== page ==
“PAST TIMES”

PAST TIMES was a column written in the Seaton Ross Times in the 1990s and 2000s by Seaton Ross historian, Malcolm Young. The articles are reproduced here – transcribed but unmodified – and present his own research and conclusions. Click on the green text of the titles, or more, in the blocks below to see the full articles.  (note that many of the articles are also used/referenced elsewhere on the website – always indicated by [PT])

Schools

The Village School

Blacksmith’s Shop and Village School at “The Cross” Seaton Ross.
The old thatched cottage, which stood at The Cross in Seaton Ross, was for many years a public house and blacksmith’s shop. In the early 19th… more

The National School

The new National School, was described as a grey brick building, when built in 1858 at the centre of the village near to St. Edmunds Church. The new school could accommodate up to 90 children… more

Services

The Village Stores

The village stores were situated at The Cross and known to have been trading as far back as the early 19th century, possibly even earlier. William Watson’s 1811 village plan of Seaton Ross clearly indicates the location of… more

The Post Office

By the middle of the 17th century towns throughout England and Wales were connected by a postal service. Letters were carried along the principal highways by horses, which were changed at regular ‘posts’. Mail coaches were … more

The Seaton Ross Carrier

Throughout most of the nineteenth century, trains and horse-drawn transport co-existed. Long before the railways however, a nationwide network of carrier’s served the rural community. Numerous carriers… more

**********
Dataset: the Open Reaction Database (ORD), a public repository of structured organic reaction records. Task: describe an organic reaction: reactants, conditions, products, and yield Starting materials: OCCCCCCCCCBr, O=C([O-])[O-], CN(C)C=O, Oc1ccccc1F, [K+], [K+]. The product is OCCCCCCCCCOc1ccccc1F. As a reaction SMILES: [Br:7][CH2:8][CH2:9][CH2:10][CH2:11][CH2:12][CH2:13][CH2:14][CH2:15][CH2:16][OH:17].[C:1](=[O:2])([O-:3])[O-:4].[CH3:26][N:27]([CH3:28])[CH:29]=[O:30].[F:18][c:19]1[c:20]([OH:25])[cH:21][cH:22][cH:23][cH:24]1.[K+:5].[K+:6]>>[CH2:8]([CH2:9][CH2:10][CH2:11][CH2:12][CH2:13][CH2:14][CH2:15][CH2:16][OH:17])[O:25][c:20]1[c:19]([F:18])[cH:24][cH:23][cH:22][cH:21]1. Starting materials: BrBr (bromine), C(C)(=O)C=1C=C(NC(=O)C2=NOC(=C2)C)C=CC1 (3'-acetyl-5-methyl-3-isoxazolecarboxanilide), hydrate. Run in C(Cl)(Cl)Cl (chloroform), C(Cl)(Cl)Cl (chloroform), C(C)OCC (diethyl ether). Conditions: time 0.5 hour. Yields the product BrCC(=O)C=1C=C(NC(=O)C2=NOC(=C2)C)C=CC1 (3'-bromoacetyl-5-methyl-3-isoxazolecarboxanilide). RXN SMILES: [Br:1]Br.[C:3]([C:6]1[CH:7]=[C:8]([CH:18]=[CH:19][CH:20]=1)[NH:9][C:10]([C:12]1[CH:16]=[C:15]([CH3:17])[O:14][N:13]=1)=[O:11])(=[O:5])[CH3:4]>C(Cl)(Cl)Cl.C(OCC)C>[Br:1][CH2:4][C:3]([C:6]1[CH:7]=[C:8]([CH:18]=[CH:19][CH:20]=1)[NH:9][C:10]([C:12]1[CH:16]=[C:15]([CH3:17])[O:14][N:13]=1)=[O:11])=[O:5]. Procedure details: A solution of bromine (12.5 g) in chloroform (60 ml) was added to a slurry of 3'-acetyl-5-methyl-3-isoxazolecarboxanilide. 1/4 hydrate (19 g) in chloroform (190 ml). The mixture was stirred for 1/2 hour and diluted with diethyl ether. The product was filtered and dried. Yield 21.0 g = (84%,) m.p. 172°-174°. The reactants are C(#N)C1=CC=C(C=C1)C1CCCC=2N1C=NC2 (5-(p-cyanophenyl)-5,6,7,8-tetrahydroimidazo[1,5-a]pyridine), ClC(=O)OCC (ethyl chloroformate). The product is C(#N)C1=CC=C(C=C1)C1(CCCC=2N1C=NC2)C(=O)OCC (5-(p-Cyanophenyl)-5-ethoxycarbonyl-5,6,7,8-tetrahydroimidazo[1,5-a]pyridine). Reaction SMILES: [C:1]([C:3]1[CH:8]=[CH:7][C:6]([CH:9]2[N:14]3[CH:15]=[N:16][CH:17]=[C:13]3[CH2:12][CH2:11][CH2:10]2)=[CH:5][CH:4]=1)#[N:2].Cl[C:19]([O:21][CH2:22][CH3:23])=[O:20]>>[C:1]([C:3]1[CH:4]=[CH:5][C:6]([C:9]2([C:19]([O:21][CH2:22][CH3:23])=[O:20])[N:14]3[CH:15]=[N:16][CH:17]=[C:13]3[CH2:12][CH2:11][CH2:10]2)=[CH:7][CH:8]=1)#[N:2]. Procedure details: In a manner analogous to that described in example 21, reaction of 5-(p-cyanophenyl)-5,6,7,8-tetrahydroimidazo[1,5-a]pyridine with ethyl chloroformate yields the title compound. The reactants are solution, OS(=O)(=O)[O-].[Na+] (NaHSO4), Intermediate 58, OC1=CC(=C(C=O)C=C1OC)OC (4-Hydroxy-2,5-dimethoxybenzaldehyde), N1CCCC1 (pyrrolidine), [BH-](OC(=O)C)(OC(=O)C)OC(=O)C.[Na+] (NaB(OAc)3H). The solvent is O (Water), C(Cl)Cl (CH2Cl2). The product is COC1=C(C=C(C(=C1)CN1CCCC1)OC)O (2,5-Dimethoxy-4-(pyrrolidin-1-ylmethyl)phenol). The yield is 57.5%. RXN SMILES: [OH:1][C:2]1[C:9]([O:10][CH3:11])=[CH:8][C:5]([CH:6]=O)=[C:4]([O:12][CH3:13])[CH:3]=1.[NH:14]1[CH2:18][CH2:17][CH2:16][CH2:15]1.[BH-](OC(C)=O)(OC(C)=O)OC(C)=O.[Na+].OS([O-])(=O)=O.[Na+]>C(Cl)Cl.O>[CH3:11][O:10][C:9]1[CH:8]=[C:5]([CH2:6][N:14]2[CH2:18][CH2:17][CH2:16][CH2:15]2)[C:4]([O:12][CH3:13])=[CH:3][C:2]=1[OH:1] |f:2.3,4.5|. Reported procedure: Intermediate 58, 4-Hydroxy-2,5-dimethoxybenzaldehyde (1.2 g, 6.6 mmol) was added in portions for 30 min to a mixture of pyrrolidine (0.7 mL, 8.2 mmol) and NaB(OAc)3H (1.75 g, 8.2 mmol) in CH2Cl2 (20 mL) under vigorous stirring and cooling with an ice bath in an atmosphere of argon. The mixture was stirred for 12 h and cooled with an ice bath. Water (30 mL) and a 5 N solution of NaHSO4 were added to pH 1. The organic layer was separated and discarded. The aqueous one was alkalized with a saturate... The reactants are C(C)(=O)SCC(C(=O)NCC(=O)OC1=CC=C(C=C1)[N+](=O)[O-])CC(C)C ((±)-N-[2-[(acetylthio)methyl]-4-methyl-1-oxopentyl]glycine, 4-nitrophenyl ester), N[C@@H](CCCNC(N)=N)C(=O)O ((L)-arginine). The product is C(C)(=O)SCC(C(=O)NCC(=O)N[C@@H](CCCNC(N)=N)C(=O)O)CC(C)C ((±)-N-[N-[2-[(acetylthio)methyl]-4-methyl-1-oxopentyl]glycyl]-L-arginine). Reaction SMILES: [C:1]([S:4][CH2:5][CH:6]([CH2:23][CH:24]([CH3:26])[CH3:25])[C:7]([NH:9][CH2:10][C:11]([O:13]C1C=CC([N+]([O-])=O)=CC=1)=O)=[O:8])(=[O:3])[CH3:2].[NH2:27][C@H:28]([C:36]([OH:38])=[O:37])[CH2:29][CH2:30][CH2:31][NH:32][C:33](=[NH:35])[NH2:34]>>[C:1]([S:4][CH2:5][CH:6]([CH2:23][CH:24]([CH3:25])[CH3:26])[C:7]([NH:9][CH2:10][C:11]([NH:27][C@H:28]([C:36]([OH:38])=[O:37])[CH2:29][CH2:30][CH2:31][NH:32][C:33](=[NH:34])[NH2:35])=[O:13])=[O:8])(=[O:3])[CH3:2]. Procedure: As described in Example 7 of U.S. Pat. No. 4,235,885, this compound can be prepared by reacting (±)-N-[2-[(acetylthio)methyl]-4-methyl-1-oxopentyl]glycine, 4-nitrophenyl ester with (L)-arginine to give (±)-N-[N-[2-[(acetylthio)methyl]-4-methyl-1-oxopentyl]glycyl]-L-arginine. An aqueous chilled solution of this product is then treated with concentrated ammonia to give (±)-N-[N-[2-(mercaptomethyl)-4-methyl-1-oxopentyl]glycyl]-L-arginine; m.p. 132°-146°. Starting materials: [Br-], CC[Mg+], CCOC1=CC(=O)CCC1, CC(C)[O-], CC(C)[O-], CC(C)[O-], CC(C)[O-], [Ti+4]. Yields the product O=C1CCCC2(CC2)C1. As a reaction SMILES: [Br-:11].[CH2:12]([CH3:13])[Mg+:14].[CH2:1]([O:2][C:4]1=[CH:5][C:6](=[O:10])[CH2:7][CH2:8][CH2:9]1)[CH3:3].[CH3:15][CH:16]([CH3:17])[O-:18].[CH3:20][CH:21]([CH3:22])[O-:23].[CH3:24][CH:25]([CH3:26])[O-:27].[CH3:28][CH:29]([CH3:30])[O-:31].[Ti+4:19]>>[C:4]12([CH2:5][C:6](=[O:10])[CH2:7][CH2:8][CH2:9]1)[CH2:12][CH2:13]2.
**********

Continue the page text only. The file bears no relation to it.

Celebrations

Queen Victoria Diamond Jubilee

Celebrations Seaton Ross – 22nd June 1897.
The ageing Queen-Empress Victoria was the figurehead of the largest empire the world had ever known; one on which, quite literally, the sun never set. She was a powerful symbol of… more

Seaton Ross Feast – 1905

A CENTURY AGO
Monday & Tuesday 3rd and 4th July 1905.

The following article is from the Howdenshire Chronicle & Pocklington Weekly News of Saturday 8th July 1905 reporting on the above. It would seem to have… more

Seaton Ross Village Feast

An ancient village feast which annually falls on the first Sunday after the feast of St Peter’.
The Seaton Ross village feast has been part of the local history for many years and in fact, William Watson makes note in his… more

Public Houses

Black Horse Inn

Almost all now are called public houses, but in past times they were ale-kitchens, alehouses and Inns, and during the Victorian period they were in great numbers. The Inn was a place that provided food, lodgings and stabling… more